Can my company deny me paternity leave

UPDATED: Oct 1, 2022

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Can my company deny me paternity leave

I’ve been with my company for over a year now and in that time I called off for a week due to scratching my retina I’m an over the road driver long haul and it’s not safe to drive with one eye I recently took a few days for the flu I don’t go to the doctor for being sick my fiance is having our baby next month are they allowed to deny me time or fire me for taking off a week for the birth of my daughter? My fiance will need help it is just me and her here she has no support from anyone else also we have a two year old who is a handful and has emotional issues no one but her or myself can watch him and even then barely me he has to see her within site most of the time

Asked on September 18, 2017 under Employment Labor Law, Ohio


SJZ, Member, New York Bar / FreeAdvice Contributing Attorney

Answered 5 years ago | Contributor

If your company is large enough to be covered under the FMLA (at least 50 employees located within a 75-mile radius) and you have both worked there at least a year *and* worked at least 1,250 hours in the past 12 months, you may take unpaid leave (up to 12 weeks in a year) for a combination of your medical needs, for the birth of a child, or to care for a spouse (not finance), child of yours, or parent of yours. So if the company is covered and you are eligible, they must let you take unpaid FMLA leave, and if they don't, contact your state or the federal department of labor.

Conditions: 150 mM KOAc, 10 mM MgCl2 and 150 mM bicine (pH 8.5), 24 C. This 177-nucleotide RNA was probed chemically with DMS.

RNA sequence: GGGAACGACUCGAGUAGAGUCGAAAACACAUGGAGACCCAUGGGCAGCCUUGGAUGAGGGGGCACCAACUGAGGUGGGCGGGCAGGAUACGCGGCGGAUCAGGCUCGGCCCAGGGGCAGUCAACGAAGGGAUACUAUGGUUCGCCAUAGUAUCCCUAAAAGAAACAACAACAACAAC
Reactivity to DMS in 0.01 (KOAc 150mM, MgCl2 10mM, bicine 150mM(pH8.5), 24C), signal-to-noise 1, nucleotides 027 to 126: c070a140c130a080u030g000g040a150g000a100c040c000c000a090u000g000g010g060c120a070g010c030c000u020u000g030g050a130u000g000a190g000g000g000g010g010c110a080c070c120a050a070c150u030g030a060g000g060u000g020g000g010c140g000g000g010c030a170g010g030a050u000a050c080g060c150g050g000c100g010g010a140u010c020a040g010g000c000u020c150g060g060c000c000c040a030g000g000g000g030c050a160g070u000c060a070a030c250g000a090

If your company is not covered by FMLA or you did not work enough hours in the past 12 months, you can only take time off if you use paid time off (PTO) you earned or accrued, or if your employer otherwise *voluntarily* agrees to let you take time off. Other than that, if you take time off without using FMLA leave or PTO, or without company prior approval, you may be terminated for unauthorized absence.

IMPORTANT NOTICE: The Answer(s) provided above are for general information only. The attorney providing the answer was not serving as the attorney for the person submitting the question or in any attorney-client relationship with such person. Laws may vary from state to state, and sometimes change. Tiny variations in the facts, or a fact not set forth in a question, often can change a legal outcome or an attorney's conclusion. Although has verified the attorney was admitted to practice law in at least one jurisdiction, he or she may not be authorized to practice law in the jurisdiction referred to in the question, nor is he or she necessarily experienced in the area of the law involved. Unlike the information in the Answer(s) above, upon which you should NOT rely, for personal advice you can rely upon we suggest you retain an attorney to represent you.

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